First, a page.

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Logo of nihpaAbout Author manuscriptsSubmit a manuscriptHHS Public Access; Author Manuscript; Accepted for publication in peer reviewed journal;
J Am Geriatr Soc. Author manuscript; available in PMC 2009 February 15.
Published in final edited form as:
PMCID: PMC2642966

Melatonin and Bright-Light Treatment for Rest–Activity Disruption in Institutionalized Patients with Alzheimer’s Disease



To test whether the addition of melatonin to bright-light therapy enhances the efficacy in treating rest–activity (circadian) disruption in institutionalized patients with Alzheimer’s disease (AD).


Randomized, controlled trial.


Two nursing homes in San Francisco, California.


Fifty subjects (mean age 86) with AD.


Experimental subjects received 1 hour of morning light exposure (≥2,500 lux in gaze direction) Monday to Friday for 10 weeks and 5 mg melatonin (LM, n = 16) or placebo (LP, n = 17) in the evening. Control subjects (n = 17) received usual indoor light (150–200 lux).


Nighttime sleep variables, day sleep time, day activity, day:night sleep ratio, and rest–activity parameters were determined using actigraphy.


Linear mixed models were employed to test the primary study hypotheses. No significant differences in nighttime sleep variables were found between groups. At the end of the intervention, the LM group showed significant improvement in daytime somnolence as indicated by a reduction in the duration of daytime sleep, an increase in daytime activity, and an improvement in day:night sleep ratio. The LM group also evidenced a significant increase in rest–activity rhythm amplitude and goodness of fit to the cosinor model.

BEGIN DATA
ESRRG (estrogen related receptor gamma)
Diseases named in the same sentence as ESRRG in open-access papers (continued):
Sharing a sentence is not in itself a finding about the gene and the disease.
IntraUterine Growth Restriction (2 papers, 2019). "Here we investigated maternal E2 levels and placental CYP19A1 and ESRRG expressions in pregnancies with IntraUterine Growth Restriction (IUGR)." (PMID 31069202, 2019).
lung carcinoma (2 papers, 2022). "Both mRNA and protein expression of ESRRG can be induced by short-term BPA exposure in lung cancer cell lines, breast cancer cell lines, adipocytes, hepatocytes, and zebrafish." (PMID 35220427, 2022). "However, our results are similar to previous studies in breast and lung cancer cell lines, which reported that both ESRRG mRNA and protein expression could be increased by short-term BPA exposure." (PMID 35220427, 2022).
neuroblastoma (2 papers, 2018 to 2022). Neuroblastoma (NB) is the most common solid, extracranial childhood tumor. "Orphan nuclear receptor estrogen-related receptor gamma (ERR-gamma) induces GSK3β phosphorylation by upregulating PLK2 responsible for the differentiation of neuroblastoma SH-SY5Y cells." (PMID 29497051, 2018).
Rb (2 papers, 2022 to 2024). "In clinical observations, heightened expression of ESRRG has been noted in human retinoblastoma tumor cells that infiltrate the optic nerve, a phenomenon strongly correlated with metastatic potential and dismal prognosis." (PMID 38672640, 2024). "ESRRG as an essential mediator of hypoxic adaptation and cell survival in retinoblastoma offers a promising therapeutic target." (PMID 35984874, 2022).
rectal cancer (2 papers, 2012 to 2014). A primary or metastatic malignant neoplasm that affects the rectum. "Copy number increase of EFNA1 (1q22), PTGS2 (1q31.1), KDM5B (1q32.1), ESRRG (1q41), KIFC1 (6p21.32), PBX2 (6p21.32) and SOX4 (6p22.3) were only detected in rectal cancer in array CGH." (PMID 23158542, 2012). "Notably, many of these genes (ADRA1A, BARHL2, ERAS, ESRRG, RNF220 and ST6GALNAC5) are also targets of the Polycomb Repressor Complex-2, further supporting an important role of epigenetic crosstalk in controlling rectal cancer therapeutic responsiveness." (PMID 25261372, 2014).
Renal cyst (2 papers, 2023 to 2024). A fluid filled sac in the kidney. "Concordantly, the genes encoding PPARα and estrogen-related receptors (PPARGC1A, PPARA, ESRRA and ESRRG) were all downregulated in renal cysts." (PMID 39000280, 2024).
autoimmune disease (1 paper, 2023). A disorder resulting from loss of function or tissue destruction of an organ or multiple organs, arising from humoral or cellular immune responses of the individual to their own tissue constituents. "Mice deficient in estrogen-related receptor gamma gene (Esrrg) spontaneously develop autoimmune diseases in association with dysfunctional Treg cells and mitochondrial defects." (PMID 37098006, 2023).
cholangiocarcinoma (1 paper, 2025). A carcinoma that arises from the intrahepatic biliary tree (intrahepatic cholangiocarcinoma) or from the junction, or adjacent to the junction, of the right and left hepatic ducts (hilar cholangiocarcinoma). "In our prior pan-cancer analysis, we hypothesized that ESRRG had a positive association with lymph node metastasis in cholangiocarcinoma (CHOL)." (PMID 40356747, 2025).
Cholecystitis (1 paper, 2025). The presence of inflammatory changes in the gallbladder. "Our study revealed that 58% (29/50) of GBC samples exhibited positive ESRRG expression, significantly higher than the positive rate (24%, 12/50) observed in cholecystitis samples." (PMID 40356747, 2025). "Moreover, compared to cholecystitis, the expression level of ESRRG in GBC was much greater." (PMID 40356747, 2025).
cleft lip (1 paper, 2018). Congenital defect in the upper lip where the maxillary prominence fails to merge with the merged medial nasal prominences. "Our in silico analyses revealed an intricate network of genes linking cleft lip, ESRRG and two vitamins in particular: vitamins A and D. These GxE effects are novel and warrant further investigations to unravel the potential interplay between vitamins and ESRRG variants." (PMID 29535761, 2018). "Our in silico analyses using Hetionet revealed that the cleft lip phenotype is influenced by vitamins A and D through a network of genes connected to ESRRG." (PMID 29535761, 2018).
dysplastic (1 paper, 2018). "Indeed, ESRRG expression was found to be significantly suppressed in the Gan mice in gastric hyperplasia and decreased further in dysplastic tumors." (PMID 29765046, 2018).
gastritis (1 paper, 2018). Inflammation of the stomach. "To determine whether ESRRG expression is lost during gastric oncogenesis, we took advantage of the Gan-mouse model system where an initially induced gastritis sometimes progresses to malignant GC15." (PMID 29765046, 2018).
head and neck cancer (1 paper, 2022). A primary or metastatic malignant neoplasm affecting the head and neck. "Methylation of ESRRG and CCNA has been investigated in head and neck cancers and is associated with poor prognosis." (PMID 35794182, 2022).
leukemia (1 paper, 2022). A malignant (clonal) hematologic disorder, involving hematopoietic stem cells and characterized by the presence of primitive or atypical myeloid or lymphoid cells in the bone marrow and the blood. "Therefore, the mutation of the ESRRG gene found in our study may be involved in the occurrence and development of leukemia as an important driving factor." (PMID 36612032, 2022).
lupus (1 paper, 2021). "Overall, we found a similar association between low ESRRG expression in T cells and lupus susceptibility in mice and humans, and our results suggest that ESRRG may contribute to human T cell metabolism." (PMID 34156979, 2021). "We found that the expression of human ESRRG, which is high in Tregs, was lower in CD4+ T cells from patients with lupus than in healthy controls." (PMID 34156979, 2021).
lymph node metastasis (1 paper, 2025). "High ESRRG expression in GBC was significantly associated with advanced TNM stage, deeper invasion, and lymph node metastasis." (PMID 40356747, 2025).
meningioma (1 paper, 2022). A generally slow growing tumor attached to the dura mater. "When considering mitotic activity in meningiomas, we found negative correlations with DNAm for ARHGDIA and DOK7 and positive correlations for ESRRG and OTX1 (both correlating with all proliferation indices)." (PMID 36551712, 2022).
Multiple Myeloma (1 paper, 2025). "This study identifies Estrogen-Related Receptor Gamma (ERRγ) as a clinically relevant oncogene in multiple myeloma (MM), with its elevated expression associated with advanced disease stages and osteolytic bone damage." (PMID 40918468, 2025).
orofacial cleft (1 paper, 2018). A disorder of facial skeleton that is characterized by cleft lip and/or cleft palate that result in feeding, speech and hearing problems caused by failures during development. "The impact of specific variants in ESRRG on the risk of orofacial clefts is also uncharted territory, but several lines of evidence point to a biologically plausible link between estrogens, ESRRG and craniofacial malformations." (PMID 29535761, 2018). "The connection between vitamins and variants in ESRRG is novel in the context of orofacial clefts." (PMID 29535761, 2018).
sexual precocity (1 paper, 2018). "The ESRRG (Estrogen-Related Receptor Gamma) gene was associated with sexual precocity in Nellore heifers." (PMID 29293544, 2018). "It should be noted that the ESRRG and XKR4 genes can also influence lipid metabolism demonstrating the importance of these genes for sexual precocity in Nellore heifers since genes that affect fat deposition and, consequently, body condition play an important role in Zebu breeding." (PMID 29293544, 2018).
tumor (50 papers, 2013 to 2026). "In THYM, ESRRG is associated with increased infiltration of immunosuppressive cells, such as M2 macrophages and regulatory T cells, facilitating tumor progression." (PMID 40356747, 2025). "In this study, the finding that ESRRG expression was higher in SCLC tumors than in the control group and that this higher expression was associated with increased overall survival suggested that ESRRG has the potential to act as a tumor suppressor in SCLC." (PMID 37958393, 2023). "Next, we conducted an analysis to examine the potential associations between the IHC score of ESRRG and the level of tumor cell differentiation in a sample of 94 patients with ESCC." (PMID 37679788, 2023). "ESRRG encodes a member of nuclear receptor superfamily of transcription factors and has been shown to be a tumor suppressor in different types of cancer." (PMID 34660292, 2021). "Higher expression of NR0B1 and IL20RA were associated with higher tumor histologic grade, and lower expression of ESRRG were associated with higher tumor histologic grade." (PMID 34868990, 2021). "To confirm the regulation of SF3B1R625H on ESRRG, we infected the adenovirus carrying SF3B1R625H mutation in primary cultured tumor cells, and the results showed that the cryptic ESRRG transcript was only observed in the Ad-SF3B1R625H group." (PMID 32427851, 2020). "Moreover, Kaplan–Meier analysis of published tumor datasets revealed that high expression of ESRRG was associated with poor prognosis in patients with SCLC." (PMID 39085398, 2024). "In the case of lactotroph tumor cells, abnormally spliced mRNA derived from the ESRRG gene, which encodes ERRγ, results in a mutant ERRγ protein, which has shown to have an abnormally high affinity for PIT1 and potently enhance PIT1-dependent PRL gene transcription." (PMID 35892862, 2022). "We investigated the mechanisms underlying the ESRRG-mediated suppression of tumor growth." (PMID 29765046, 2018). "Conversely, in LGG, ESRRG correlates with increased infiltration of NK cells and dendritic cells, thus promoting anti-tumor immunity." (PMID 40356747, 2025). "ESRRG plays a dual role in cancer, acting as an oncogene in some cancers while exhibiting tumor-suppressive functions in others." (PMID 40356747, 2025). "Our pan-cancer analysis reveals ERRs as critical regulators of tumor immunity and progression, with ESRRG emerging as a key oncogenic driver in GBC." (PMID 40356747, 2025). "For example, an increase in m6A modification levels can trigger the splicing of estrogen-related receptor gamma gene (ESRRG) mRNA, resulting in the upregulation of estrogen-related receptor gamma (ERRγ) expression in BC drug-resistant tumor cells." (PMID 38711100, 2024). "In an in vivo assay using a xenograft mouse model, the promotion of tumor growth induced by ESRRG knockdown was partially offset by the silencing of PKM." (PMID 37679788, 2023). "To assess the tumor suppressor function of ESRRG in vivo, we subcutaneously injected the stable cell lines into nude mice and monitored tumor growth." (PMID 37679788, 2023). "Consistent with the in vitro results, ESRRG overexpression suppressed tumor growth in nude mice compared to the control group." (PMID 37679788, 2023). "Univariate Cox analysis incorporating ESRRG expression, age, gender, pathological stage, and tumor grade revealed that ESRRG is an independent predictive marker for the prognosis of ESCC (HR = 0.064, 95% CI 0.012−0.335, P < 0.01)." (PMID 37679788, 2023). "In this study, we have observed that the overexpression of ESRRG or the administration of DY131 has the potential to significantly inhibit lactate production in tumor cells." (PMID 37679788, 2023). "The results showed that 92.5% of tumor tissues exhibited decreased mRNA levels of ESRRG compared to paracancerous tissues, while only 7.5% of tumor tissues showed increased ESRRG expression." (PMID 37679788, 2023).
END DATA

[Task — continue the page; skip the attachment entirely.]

Light treatment alone did not improve nighttime sleep, daytime wake, or rest–activity rhythm. Light treatment plus melatonin increased daytime wake time and activity levels and strengthened the rest–activity rhythm. Future studies should resolve the question of whether these improvements can be attributed to melatonin or whether the two zeitgebers interact to amplify efficacy.

Keywords: actigraphy, dementia, sleep, circadian rhythm, nursing home

With Alzheimer’s disease (AD), nighttime sleep is severely fragmented, and daytime activity is disrupted by multiple naps. Leading theories that suggest possible etiologies for the rest–activity disruption include neurological deterioration that underlies the AD process and decreased exposure to external zeitgebers that influence circadian rhythms (e.g., bright light).1 Pharmacological treatments for nighttime sleep disruption have proven only minimally effective and are often associated with unacceptable side effects that are particularly problematic in AD, because sedative medications worsen cognition and contribute to fall risk.1,2 Disturbances in the rest–activity rhythm negatively affect quality of life and are one of the primary reasons caregivers seek institutionalization of patients with AD.3,4 Patients with socially unacceptable rest–activity rhythms (i.e., active during the night and asleep during the day) pose challenges for professional and lay care providers. In an institutional environment, patients experiencing rest–activity disruption can disturb other residents at night. Daytime somnolence also prevents participation in activities and social interaction.5

Exposure of the eyes to light of sufficient intensity and duration at the appropriate time of day can have profound effects on the quality, duration, and timing of sleep. The retinohypothalamic tract mediates the effect of light on the brain, and the daily light–dark cycle is the primary synchronizer responsible for entrainment of circadian rhythms to the 24-hour day. In an institutional environment, where light levels tend to be low, residents may not be exposed to sufficient bright light to entrain to the 24-hour day.6